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The three essays in this thesis focus on institutional factors that determine the development of financial cooperatives, and the role of financial cooperatives as intermediary channels that can enable the redistribution of wealth.
The first essay analyses the influence of political institutions on the development of financial cooperatives. It proposes a political economy theory where autocratic regimes deliberately oppose the development of a well-functioning financial cooperative sector to maintain their political influence, and prevent the formation of strong pressure groups that can threaten the current political status quo and reduce the governing elites' economic benefits from underdeveloped and exclusive financial sector. Using panel data from 65 developing countries from 1995–2014, the results show that democracy, political rights and civil liberties promote financial cooperative development. These results are robust in controlling for endogeneity as well as other economic and institutional factors.
The second essay examines the relationship between the development of financial cooperatives and the type of regulation that governs them, the supervisory agency responsible to monitor their activities, and the existence of a deposit insurance scheme, using panel data collected for sixty-five developing countries. Information on laws regulating financial cooperatives, the supervisory approaches adopted, and deposit insurance schemes were collected and tested against proxy indicators that represent the degree of development of the sector. Although causality is difficult to establish using only statistical methods, our results cautiously provide new empirical evidence to better understand what is best suitable for the development of financial cooperatives.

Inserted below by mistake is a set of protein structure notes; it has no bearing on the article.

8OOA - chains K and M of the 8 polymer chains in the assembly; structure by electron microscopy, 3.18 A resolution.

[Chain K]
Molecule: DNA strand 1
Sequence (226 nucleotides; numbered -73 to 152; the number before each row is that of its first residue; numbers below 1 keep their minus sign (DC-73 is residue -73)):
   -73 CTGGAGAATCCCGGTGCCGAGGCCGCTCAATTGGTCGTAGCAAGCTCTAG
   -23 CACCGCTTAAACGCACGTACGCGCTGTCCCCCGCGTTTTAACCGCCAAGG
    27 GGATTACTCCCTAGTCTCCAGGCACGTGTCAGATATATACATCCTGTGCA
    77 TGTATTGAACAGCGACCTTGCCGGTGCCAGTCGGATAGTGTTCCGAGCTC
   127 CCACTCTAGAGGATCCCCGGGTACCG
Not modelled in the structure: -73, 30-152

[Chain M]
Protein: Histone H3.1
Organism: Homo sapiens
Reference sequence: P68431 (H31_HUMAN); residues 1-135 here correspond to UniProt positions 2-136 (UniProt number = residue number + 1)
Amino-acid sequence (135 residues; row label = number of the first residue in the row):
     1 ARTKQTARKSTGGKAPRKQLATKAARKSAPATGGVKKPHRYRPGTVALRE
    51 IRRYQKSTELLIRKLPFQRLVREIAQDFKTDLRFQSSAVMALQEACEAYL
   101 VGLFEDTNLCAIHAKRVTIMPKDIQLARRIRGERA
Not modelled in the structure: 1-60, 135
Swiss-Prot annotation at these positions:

The third essay investigates the potentials of financial cooperatives to act as instruments for wealth redistribution, and their ability to channel funds from high-income populations to less wealthy people who can invest it in projects yielding high marginal returns. In this regards, as a case study, I am trying to see if the returns on Tea and Coffee crops affects the Kenyan financial cooperatives' decisions to expand their lending activities by seeking external borrowings, and if such decisions depend on the cost of external borrowings compared to interest on members' deposits, and the equity structure of the cooperatives, as well as the impact of all that on the financial cooperatives' ability to mobilize savings from their members.
Supervisor: Prof. Dr. Volker Nienhaus
|2009: - 2014:||MSc. in Investment, Arab Academy for Science and Technology, Cairo, Egypt.|
|2012 - 2013:||Masters in Management of Development, University of Turin, Italy.|
|2004 - 2008:||BSc. in Finance and Economics, German University in Cairo, Egypt.|
|2014||Microfinance Specialist – Short-term consultant, PlaNet Finance Egypt.|
|2014:||Team Member for the Final Evaluation of ‘Ishraq Plus’, Save the Children, Egypt.|
|2013:||Microfinance Analyst, MicroSave, Lucknow, India.|
|2010 - 2013:||Microfinance Assistant Officer, Social Fund for Development (SFD), Egypt.|
|2009:||Corporate Account Officer, AlexBank (Intesa-Sanpaolo), Cairo, Egypt.|